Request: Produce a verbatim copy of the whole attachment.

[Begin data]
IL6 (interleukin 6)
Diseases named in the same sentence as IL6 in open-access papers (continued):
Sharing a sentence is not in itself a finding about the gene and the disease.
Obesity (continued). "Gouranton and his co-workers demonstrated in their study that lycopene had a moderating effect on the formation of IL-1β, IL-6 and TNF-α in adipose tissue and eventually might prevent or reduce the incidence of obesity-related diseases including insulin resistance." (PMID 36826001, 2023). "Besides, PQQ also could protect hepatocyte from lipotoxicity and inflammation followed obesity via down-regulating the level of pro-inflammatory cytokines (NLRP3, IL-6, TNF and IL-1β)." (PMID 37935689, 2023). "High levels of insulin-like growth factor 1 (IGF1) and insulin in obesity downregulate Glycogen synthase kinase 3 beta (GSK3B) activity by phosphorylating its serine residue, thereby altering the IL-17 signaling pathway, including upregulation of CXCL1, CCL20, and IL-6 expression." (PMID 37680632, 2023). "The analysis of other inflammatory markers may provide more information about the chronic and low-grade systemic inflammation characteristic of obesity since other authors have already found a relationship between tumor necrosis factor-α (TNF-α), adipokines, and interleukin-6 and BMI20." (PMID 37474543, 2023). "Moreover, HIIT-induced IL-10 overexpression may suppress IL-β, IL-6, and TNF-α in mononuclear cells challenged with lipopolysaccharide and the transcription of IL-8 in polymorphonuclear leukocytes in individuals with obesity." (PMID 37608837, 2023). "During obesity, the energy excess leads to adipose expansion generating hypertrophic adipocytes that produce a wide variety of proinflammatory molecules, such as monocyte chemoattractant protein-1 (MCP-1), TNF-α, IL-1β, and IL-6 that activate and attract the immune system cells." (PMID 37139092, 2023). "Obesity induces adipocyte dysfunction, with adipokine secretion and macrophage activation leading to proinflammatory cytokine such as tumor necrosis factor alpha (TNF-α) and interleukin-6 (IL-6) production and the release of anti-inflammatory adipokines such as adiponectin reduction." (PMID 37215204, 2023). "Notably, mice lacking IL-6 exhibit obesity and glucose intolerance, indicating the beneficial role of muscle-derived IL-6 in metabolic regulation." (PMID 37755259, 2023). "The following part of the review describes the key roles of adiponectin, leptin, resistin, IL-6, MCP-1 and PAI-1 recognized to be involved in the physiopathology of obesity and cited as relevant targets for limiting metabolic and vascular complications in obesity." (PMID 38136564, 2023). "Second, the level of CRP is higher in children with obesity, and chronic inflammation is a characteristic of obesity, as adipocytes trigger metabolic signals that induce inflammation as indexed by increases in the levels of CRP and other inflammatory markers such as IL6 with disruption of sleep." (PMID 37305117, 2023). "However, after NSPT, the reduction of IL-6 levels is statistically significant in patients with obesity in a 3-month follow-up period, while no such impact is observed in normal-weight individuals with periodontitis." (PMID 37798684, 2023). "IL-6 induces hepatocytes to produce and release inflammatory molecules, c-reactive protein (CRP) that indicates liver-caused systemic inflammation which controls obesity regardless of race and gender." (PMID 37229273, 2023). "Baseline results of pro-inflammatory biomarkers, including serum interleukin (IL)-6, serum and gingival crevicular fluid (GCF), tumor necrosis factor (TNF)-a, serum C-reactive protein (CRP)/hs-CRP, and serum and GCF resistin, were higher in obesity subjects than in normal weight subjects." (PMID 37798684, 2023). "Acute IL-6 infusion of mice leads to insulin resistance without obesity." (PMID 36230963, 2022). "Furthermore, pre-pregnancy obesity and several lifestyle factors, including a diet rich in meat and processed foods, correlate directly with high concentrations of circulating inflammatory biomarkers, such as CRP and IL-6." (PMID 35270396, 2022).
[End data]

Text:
IL6 (interleukin 6)
Diseases named in the same sentence as IL6 in open-access papers (continued):
Sharing a sentence is not in itself a finding about the gene and the disease.
Obesity (continued). "Gouranton and his co-workers demonstrated in their study that lycopene had a moderating effect on the formation of IL-1β, IL-6 and TNF-α in adipose tissue and eventually might prevent or reduce the incidence of obesity-related diseases including insulin resistance." (PMID 36826001, 2023). "Besides, PQQ also could protect hepatocyte from lipotoxicity and inflammation followed obesity via down-regulating the level of pro-inflammatory cytokines (NLRP3, IL-6, TNF and IL-1β)." (PMID 37935689, 2023). "High levels of insulin-like growth factor 1 (IGF1) and insulin in obesity downregulate Glycogen synthase kinase 3 beta (GSK3B) activity by phosphorylating its serine residue, thereby altering the IL-17 signaling pathway, including upregulation of CXCL1, CCL20, and IL-6 expression." (PMID 37680632, 2023). "The analysis of other inflammatory markers may provide more information about the chronic and low-grade systemic inflammation characteristic of obesity since other authors have already found a relationship between tumor necrosis factor-α (TNF-α), adipokines, and interleukin-6 and BMI20." (PMID 37474543, 2023). "Moreover, HIIT-induced IL-10 overexpression may suppress IL-β, IL-6, and TNF-α in mononuclear cells challenged with lipopolysaccharide and the transcription of IL-8 in polymorphonuclear leukocytes in individuals with obesity." (PMID 37608837, 2023). "During obesity, the energy excess leads to adipose expansion generating hypertrophic adipocytes that produce a wide variety of proinflammatory molecules, such as monocyte chemoattractant protein-1 (MCP-1), TNF-α, IL-1β, and IL-6 that activate and attract the immune system cells." (PMID 37139092, 2023). "Obesity induces adipocyte dysfunction, with adipokine secretion and macrophage activation leading to proinflammatory cytokine such as tumor necrosis factor alpha (TNF-α) and interleukin-6 (IL-6) production and the release of anti-inflammatory adipokines such as adiponectin reduction." (PMID 37215204, 2023). "Notably, mice lacking IL-6 exhibit obesity and glucose intolerance, indicating the beneficial role of muscle-derived IL-6 in metabolic regulation." (PMID 37755259, 2023). "The following part of the review describes the key roles of adiponectin, leptin, resistin, IL-6, MCP-1 and PAI-1 recognized to be involved in the physiopathology of obesity and cited as relevant targets for limiting metabolic and vascular complications in obesity." (PMID 38136564, 2023). "Second, the level of CRP is higher in children with obesity, and chronic inflammation is a characteristic of obesity, as adipocytes trigger metabolic signals that induce inflammation as indexed by increases in the levels of CRP and other inflammatory markers such as IL6 with disruption of sleep." (PMID 37305117, 2023). "However, after NSPT, the reduction of IL-6 levels is statistically significant in patients with obesity in a 3-month follow-up period, while no such impact is observed in normal-weight individuals with periodontitis." (PMID 37798684, 2023). "IL-6 induces hepatocytes to produce and release inflammatory molecules, c-reactive protein (CRP) that indicates liver-caused systemic inflammation which controls obesity regardless of race and gender." (PMID 37229273, 2023). "Baseline results of pro-inflammatory biomarkers, including serum interleukin (IL)-6, serum and gingival crevicular fluid (GCF), tumor necrosis factor (TNF)-a, serum C-reactive protein (CRP)/hs-CRP, and serum and GCF resistin, were higher in obesity subjects than in normal weight subjects." (PMID 37798684, 2023). "Acute IL-6 infusion of mice leads to insulin resistance without obesity." (PMID 36230963, 2022). "Furthermore, pre-pregnancy obesity and several lifestyle factors, including a diet rich in meat and processed foods, correlate directly with high concentrations of circulating inflammatory biomarkers, such as CRP and IL-6." (PMID 35270396, 2022).